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Tamilnation > Struggle for Tamil Eelam > Conflict Resolution - Tamil Eelam - Sri Lanka > Norwegian Peace Initiative Geneva Talks & After > Sri Lanka truce dead in all but name: Swedish Major General Ulf Henricsson, Head, Sri Lanka Monitoring Mission (SLMM)

Sri Lanka truce dead in all but name:
Swedish Major General Ulf Henricsson, Head, Sri Lanka Monitoring Mission (SLMM)

Reuter Report, 29 July 2006

COLOMBO (Reuters) - A four-year ceasefire between Sri Lanka's government and the Tamil Tiger rebels is dead in all but name and a low intensity war continues to rage, the head of the Nordic mission that oversees the truce said on Saturday.

Neither the government nor the Liberation Tigers of Tamil Eelam (LTTE) are willing to compromise to try to halt violence that has killed more than 800 people this year, and the military is being heavy-handed, said retired Swedish Major General Ulf Henricsson, who heads the Sri Lanka Monitoring Mission (SLMM).

"In reality they more or less have terminated the ceasefire agreement in their actions," he told Reuters in an interview at his home in downtown Colombo.

"It's still useful if the parties decide they want to talk, then you have the paper and you can go back to it. But just now we are far from a real ceasefire."

Sri Lanka's air force bombed rebel territory in the restive east for a fourth day on Saturday in a bid to wrest control of a rebel-held reservoir, killing seven LTTE fighters.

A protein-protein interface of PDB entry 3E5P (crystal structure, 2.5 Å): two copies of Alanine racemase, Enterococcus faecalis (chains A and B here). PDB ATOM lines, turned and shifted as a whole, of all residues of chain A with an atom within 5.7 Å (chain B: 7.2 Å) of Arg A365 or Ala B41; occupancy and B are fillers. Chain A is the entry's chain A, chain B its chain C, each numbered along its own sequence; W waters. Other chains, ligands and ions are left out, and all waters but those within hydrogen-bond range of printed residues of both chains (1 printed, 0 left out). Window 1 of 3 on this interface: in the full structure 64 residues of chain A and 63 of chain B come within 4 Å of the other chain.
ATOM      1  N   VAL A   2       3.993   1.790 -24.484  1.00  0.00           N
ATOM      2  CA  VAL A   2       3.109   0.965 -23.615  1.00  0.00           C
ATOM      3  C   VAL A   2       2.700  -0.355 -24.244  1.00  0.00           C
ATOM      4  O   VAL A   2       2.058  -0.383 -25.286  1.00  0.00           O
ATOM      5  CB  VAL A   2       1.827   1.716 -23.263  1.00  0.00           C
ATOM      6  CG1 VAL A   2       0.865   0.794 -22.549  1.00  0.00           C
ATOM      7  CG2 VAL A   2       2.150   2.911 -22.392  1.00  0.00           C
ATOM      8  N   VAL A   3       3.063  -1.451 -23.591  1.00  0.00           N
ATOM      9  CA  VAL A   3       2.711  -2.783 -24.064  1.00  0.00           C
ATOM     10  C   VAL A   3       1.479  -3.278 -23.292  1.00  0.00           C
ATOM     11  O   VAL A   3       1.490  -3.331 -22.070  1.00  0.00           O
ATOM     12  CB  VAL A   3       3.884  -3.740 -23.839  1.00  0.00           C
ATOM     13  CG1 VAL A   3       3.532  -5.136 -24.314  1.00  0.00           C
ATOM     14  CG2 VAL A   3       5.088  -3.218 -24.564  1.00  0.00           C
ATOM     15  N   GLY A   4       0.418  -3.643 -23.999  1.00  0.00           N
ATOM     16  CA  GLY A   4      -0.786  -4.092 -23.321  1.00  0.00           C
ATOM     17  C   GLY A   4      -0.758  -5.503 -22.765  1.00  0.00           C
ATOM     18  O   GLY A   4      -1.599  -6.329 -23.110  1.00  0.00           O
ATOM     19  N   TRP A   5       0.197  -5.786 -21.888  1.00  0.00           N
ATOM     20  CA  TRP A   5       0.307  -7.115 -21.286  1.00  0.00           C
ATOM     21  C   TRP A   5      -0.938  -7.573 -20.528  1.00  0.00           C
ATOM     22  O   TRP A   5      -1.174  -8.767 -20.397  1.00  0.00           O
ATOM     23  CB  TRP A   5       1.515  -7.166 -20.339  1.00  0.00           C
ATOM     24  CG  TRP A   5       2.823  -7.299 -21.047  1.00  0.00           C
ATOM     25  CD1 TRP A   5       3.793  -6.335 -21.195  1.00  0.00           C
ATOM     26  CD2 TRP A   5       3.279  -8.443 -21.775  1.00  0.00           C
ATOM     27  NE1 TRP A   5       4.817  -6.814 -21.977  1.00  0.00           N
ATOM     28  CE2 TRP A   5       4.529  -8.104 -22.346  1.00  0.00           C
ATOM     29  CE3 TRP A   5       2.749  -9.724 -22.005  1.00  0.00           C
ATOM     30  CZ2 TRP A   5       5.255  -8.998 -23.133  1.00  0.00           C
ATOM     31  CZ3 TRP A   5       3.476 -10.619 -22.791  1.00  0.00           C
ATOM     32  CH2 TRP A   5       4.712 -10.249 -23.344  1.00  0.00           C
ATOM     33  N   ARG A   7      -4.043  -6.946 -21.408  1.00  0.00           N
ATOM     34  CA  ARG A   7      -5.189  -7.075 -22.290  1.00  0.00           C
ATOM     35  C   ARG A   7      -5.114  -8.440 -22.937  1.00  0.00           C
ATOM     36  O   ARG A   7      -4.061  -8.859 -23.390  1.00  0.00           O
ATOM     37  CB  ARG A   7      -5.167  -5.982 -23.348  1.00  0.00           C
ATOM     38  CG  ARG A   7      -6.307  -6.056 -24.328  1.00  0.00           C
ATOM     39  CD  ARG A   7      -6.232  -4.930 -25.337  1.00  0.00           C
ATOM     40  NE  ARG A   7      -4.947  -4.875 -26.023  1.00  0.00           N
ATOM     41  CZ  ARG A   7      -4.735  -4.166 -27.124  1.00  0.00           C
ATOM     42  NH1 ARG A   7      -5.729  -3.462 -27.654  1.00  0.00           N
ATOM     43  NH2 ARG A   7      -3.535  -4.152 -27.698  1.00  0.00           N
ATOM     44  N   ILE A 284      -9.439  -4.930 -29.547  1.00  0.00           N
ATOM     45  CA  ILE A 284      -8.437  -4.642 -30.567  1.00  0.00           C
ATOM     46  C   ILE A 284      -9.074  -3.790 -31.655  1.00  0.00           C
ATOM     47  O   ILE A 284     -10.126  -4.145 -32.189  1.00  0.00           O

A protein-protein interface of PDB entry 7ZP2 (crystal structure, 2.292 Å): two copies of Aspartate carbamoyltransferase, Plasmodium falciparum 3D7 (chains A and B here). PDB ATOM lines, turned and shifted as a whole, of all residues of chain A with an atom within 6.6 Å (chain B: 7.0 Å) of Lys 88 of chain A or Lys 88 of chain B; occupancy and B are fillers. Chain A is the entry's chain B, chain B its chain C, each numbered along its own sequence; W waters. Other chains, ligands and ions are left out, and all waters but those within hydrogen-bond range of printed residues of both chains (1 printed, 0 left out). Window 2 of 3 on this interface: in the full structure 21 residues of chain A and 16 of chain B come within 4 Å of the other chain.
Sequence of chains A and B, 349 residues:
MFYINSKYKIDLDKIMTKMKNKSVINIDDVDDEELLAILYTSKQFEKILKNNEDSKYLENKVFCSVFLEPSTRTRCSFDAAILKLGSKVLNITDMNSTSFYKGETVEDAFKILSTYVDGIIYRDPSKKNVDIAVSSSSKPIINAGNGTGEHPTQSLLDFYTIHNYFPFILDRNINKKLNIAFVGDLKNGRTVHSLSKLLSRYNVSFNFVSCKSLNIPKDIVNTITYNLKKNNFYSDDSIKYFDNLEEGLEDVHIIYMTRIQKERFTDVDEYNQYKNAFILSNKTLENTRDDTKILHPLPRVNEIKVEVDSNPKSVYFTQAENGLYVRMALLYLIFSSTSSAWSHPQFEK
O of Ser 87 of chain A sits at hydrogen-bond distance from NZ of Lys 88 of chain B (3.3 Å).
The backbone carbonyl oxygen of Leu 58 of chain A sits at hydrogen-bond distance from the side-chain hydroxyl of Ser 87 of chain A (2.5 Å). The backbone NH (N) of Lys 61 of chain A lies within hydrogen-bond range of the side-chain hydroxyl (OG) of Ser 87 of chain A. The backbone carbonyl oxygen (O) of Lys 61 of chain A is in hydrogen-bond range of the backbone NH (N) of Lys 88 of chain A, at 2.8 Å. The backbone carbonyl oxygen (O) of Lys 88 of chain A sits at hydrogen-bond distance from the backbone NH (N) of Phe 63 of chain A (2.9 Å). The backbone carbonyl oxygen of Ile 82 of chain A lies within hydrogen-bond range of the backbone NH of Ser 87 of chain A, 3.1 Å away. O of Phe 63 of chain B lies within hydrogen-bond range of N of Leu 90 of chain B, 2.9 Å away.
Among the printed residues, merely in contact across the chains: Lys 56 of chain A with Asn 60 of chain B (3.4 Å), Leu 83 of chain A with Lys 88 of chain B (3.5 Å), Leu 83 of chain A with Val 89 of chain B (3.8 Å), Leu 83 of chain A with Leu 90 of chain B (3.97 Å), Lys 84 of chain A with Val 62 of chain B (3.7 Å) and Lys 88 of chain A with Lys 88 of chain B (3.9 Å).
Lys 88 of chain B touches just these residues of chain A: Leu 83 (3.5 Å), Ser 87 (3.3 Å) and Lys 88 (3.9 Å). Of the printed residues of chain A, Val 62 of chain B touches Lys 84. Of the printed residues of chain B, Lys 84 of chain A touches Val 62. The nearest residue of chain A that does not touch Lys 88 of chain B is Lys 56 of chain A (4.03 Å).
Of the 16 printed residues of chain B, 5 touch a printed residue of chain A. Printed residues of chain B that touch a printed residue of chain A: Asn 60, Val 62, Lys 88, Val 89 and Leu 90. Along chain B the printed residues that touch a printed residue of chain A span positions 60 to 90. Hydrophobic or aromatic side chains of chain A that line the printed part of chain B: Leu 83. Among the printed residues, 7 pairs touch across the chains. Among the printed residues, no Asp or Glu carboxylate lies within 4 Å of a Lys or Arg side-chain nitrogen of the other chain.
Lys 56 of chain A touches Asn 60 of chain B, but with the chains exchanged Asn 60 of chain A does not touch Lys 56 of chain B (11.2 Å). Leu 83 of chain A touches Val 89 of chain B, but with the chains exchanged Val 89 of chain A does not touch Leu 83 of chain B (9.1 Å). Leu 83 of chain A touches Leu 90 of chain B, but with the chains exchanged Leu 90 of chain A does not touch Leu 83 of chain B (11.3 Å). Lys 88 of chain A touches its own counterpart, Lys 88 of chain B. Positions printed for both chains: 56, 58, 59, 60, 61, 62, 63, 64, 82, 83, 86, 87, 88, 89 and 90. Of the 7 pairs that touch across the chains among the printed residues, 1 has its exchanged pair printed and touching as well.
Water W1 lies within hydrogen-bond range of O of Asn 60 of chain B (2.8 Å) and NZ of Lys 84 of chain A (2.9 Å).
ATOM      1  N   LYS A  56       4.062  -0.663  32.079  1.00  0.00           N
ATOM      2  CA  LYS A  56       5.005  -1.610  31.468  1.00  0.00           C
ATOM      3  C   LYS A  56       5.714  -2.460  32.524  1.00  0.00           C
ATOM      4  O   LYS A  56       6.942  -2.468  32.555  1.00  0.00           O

The government accuses the Tigers of choking the flow of water to state-held territory, and has vowed to send in ground troops backed up by more air raids if needed.

"It is definitely the wrong method. It is definitely overkill if you want the water," Henricsson said.

The air force dropped a bomb on Friday 750 metres (yards) away from where Henricsson was meeting rebel leaders in the eastern district of Trincomalee in a bid to resolve the dispute.

"We sat talking and got clearance from the government and tried to convince the LTTE to have confidence in the government," he said. "They dropped a bomb in the vicinity. That's not the right signal."

Many observers fear the fighting could spiral out of control, rupture a 2002 truce and restart a two-decade civil war that has killed more than 65,000 people since 1983. But Henricsson doubts there will be a full-blown war.

"I don't think either side have the capacity for a full-scale war," he said. "They definitely could continue and maybe increase the violence. There is also a risk that violence will spread, for example to Colombo, if they don't take care of the situation."

Henricsson is fighting a battle of his own. Finland and Denmark announced on Friday they would withdraw their 22 monitors after the Tigers demanded they quit the island by Sept. 1 in the face of a new EU terror ban against the rebels.

His native Sweden has not made up its mind. If they pull out, he is out of a job and the 54-strong mission will be hamstrung.

"If Sweden follow, it's just one-third of the monitors left. We can't keep up with all the complaints, it's impossible for us," he said.

"If SLMM is completely closed, you do have not that messenger that can support talks and look into serious violations. It will definitely make the life of ordinary people more insecure."

Analysts and diplomats worry an exodus of truce monitors could create a dangerous vacuum and make the situation even more volatile.




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